Food & Beverage
Sep 1, 2015
Sunflower seeds are the gift of the beautiful sunflower that has rays of petals emanating from its bright yellow, seed-studded center.
The flower produces grayish-green or black seeds encased in tear-dropped shaped gray or black shells that oftentimes feature black and white stripes. Since these seeds have a very high oil content, they are one of the main sources of polyunsaturated oil.
There are three types of sunflower oil available; Mid-Oleic Linoleic and High Oleic sunflower oil. All are developed with standard breeding techniques. They differ in oleic levels and each one offers unique properties. With three types of sunflower oil available, sunflower oil meets the needs of consumer and food manufacturers alike for a healthy and high performance non-transgenic vegetable oil.
Confection sunflower seeds are normally black with white stripes and provide consumers with in-shell seeds and kernel. In-shell means the seed is left intact with the "meat" of the seed still in the shell. It is normally roasted and seasoned. It is eaten as a snack by cracking the shell with one's teeth, discarding the hull and eating the delicious morsel within. 'Chew and spit' is a great American pastime, especially at baseball games and other outdoor events. Kernel means the processor has mechanically removed the hull. The resulting kernel is now in a convenient form to be sold raw or roasted for snacking or as an ingredient.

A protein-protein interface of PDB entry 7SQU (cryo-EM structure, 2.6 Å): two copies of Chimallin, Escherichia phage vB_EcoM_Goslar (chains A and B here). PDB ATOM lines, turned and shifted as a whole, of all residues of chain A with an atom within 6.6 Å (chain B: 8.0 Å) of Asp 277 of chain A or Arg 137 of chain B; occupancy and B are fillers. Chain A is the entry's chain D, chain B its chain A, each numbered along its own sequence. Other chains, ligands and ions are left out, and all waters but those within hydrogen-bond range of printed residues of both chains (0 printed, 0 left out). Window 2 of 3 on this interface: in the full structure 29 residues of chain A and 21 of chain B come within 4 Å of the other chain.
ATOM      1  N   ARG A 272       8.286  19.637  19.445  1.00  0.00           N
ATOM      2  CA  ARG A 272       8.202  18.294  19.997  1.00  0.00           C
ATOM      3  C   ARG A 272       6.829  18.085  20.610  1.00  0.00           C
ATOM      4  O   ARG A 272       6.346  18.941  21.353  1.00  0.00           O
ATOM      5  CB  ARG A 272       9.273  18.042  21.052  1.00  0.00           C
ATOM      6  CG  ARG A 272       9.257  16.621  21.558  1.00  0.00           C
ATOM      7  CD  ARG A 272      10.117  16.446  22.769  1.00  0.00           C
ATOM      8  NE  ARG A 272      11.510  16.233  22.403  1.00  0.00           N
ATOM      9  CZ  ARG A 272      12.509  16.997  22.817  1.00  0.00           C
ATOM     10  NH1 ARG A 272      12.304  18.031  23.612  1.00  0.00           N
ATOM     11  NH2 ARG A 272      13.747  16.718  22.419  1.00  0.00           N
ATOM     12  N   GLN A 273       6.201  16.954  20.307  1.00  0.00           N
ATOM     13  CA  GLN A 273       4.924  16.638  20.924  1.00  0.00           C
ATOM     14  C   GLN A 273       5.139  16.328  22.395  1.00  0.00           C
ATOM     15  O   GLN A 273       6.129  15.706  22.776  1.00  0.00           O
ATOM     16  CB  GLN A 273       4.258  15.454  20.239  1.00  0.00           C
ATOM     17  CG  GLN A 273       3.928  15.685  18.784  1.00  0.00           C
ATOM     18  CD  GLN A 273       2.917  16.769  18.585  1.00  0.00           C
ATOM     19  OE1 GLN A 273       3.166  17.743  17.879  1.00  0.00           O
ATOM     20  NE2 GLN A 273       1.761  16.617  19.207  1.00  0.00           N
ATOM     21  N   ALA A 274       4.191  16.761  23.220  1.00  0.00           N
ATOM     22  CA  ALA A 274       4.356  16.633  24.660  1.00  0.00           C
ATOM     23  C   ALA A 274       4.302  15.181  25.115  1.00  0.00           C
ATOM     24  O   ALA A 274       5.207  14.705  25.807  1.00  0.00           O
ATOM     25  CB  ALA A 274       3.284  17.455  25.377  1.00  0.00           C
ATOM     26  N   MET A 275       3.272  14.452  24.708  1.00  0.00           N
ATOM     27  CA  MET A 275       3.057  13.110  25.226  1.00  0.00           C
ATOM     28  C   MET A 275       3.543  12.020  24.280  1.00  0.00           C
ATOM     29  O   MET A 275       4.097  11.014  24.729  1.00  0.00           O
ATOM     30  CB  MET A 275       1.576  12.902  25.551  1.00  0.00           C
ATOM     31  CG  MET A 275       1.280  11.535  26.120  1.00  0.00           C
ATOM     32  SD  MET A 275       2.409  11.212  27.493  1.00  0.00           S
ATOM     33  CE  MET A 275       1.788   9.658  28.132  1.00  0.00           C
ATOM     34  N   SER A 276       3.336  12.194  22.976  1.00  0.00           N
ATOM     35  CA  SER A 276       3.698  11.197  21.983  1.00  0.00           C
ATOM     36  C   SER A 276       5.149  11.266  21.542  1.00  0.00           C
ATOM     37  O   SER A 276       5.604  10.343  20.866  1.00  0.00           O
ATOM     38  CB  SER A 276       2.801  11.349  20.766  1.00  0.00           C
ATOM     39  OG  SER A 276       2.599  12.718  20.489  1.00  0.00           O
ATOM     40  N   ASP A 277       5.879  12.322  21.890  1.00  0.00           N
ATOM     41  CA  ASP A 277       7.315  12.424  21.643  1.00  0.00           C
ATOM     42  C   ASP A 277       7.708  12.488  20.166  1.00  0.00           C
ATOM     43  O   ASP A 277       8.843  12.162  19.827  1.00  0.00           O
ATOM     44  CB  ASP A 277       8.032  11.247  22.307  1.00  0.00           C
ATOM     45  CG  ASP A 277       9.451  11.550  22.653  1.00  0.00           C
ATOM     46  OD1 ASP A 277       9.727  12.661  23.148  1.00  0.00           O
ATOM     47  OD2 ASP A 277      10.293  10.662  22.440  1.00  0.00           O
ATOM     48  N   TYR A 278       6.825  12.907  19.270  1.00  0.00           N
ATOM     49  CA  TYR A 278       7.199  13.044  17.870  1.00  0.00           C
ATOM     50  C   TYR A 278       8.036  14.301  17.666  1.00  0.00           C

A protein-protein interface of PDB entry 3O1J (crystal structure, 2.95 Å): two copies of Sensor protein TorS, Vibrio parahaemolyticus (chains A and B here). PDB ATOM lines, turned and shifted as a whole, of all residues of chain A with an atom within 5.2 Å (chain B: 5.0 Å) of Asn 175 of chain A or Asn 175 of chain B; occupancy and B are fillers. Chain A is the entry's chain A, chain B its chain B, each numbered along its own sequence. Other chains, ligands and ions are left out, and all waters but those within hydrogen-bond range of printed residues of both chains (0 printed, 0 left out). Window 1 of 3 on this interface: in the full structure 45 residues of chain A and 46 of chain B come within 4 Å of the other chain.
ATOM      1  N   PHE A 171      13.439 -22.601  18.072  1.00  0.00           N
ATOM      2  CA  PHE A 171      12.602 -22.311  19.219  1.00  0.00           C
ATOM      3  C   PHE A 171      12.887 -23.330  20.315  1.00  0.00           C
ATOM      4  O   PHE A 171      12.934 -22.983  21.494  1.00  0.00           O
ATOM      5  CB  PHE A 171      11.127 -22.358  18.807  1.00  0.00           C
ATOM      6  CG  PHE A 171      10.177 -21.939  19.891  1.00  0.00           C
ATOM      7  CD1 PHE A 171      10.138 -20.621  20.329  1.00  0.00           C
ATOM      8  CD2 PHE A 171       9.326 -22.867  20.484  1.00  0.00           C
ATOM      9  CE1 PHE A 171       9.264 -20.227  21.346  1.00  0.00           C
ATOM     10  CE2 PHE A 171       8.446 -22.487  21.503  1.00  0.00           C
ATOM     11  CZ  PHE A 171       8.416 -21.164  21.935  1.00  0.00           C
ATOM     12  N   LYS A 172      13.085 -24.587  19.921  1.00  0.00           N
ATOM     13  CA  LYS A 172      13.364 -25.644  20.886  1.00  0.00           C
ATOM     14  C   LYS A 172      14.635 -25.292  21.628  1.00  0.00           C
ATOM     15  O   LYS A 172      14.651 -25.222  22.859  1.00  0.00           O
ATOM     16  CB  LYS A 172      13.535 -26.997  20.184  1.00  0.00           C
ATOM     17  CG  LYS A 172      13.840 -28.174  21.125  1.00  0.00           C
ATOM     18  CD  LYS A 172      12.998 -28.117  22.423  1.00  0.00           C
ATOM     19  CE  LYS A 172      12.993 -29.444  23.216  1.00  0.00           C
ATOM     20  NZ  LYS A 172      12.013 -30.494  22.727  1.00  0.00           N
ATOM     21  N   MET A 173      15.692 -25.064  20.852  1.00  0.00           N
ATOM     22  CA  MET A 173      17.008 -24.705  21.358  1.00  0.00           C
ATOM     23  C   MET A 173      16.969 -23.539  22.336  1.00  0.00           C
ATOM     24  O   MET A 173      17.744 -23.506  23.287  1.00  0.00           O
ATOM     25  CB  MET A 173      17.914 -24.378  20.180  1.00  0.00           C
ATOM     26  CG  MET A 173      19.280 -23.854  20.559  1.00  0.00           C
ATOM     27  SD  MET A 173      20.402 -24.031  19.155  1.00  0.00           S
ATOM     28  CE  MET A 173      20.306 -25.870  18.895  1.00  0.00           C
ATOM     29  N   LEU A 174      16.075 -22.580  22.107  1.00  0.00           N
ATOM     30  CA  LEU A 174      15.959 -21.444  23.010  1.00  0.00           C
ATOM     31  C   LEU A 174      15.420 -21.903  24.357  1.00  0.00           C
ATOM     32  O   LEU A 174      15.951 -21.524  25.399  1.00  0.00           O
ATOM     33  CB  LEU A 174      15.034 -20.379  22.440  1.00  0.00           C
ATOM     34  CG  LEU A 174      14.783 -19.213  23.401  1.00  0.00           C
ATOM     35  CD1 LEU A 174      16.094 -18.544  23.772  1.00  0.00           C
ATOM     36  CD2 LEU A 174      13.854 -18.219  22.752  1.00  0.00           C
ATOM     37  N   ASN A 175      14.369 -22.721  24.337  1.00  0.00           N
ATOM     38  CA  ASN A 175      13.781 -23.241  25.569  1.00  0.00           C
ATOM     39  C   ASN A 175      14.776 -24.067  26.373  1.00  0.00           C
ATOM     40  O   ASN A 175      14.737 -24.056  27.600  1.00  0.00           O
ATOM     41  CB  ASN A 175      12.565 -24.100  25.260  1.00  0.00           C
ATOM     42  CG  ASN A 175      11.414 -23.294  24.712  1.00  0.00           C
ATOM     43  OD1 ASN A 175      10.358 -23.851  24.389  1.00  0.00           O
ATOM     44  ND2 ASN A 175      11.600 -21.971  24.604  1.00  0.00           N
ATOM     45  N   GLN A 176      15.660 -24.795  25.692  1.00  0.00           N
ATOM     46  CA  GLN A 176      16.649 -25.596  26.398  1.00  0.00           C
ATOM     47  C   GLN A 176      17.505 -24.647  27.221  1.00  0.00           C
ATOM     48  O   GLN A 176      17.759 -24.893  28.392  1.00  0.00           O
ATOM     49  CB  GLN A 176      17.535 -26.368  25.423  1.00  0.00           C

While sunflowers are thought to have originated in Mexico and Peru, they are one of the first plants to ever be cultivated in the United States. They have been used for more than 5,000 years by the Native Americans, who not only used the seeds as a food and an oil source, but also used the flowers, roots and stems for varied purposes including as a dye pigment. The Spanish explorers brought sunflowers back to Europe, and after being first grown in Spain, they were subsequently introduced to other neighboring countries. Currently, sunflower oil is one of the most popular oils in the world. Today, the leading commercial producers of sunflower seeds include the Russian Federation, Peru, Argentina, Spain, France and China.